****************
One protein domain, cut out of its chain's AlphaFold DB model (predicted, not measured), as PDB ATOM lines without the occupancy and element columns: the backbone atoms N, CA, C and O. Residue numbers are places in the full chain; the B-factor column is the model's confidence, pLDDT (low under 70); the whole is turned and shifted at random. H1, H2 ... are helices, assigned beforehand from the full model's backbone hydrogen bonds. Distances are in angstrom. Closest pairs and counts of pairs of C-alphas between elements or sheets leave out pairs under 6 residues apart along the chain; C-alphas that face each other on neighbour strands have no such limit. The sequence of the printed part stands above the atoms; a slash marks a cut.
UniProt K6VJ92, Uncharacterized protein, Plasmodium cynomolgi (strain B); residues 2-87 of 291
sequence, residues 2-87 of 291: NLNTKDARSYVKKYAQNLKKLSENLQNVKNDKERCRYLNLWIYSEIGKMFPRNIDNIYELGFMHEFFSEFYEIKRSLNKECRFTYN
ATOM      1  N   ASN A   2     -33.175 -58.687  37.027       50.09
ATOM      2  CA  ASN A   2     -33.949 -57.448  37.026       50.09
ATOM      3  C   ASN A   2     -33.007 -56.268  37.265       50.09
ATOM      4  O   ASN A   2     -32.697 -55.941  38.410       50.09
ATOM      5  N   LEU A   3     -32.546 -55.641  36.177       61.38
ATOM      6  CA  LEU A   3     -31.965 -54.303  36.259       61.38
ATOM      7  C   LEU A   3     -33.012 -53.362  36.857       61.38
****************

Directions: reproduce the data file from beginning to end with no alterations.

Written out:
One protein domain, cut out of its chain's AlphaFold DB model (predicted, not measured), as PDB ATOM lines without the occupancy and element columns: the backbone atoms N, CA, C and O. Residue numbers are places in the full chain; the B-factor column is the model's confidence, pLDDT (low under 70); the whole is turned and shifted at random. H1, H2 ... are helices, assigned beforehand from the full model's backbone hydrogen bonds. Distances are in angstrom. Closest pairs and counts of pairs of C-alphas between elements or sheets leave out pairs under 6 residues apart along the chain; C-alphas that face each other on neighbour strands have no such limit. The sequence of the printed part stands above the atoms; a slash marks a cut.
UniProt K6VJ92, Uncharacterized protein, Plasmodium cynomolgi (strain B); residues 2-87 of 291
sequence, residues 2-87 of 291: NLNTKDARSYVKKYAQNLKKLSENLQNVKNDKERCRYLNLWIYSEIGKMFPRNIDNIYELGFMHEFFSEFYEIKRSLNKECRFTYN
ATOM      1  N   ASN A   2     -33.175 -58.687  37.027       50.09
ATOM      2  CA  ASN A   2     -33.949 -57.448  37.026       50.09
ATOM      3  C   ASN A   2     -33.007 -56.268  37.265       50.09
ATOM      4  O   ASN A   2     -32.697 -55.941  38.410       50.09
ATOM      5  N   LEU A   3     -32.546 -55.641  36.177       61.38
ATOM      6  CA  LEU A   3     -31.965 -54.303  36.259       61.38
ATOM      7  C   LEU A   3     -33.012 -53.362  36.857       61.38